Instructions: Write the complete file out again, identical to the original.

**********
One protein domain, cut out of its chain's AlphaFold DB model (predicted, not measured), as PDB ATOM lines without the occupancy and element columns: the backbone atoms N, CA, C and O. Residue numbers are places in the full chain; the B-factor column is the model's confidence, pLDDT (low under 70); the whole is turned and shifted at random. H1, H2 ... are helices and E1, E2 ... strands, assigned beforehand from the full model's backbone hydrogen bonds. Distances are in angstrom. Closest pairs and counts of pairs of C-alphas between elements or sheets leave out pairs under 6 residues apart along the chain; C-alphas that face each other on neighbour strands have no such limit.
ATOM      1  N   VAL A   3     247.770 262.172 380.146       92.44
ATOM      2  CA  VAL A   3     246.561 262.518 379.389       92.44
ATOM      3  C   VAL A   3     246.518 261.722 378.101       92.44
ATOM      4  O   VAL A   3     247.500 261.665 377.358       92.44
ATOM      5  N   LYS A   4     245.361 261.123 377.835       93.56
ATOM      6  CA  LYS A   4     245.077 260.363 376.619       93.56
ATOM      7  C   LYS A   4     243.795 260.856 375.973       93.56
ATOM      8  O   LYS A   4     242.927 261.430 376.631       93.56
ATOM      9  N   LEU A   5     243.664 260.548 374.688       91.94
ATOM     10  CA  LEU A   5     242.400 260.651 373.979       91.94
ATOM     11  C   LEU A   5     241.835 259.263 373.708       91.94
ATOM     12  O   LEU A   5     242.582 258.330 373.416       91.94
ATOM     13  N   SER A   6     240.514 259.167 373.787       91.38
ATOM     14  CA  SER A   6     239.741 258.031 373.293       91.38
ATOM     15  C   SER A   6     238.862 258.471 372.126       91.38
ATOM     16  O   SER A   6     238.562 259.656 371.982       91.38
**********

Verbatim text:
One protein domain, cut out of its chain's AlphaFold DB model (predicted, not measured), as PDB ATOM lines without the occupancy and element columns: the backbone atoms N, CA, C and O. Residue numbers are places in the full chain; the B-factor column is the model's confidence, pLDDT (low under 70); the whole is turned and shifted at random. H1, H2 ... are helices and E1, E2 ... strands, assigned beforehand from the full model's backbone hydrogen bonds. Distances are in angstrom. Closest pairs and counts of pairs of C-alphas between elements or sheets leave out pairs under 6 residues apart along the chain; C-alphas that face each other on neighbour strands have no such limit.
ATOM      1  N   VAL A   3     247.770 262.172 380.146       92.44
ATOM      2  CA  VAL A   3     246.561 262.518 379.389       92.44
ATOM      3  C   VAL A   3     246.518 261.722 378.101       92.44
ATOM      4  O   VAL A   3     247.500 261.665 377.358       92.44
ATOM      5  N   LYS A   4     245.361 261.123 377.835       93.56
ATOM      6  CA  LYS A   4     245.077 260.363 376.619       93.56
ATOM      7  C   LYS A   4     243.795 260.856 375.973       93.56
ATOM      8  O   LYS A   4     242.927 261.430 376.631       93.56
ATOM      9  N   LEU A   5     243.664 260.548 374.688       91.94
ATOM     10  CA  LEU A   5     242.400 260.651 373.979       91.94
ATOM     11  C   LEU A   5     241.835 259.263 373.708       91.94
ATOM     12  O   LEU A   5     242.582 258.330 373.416       91.94
ATOM     13  N   SER A   6     240.514 259.167 373.787       91.38
ATOM     14  CA  SER A   6     239.741 258.031 373.293       91.38
ATOM     15  C   SER A   6     238.862 258.471 372.126       91.38
ATOM     16  O   SER A   6     238.562 259.656 371.982       91.38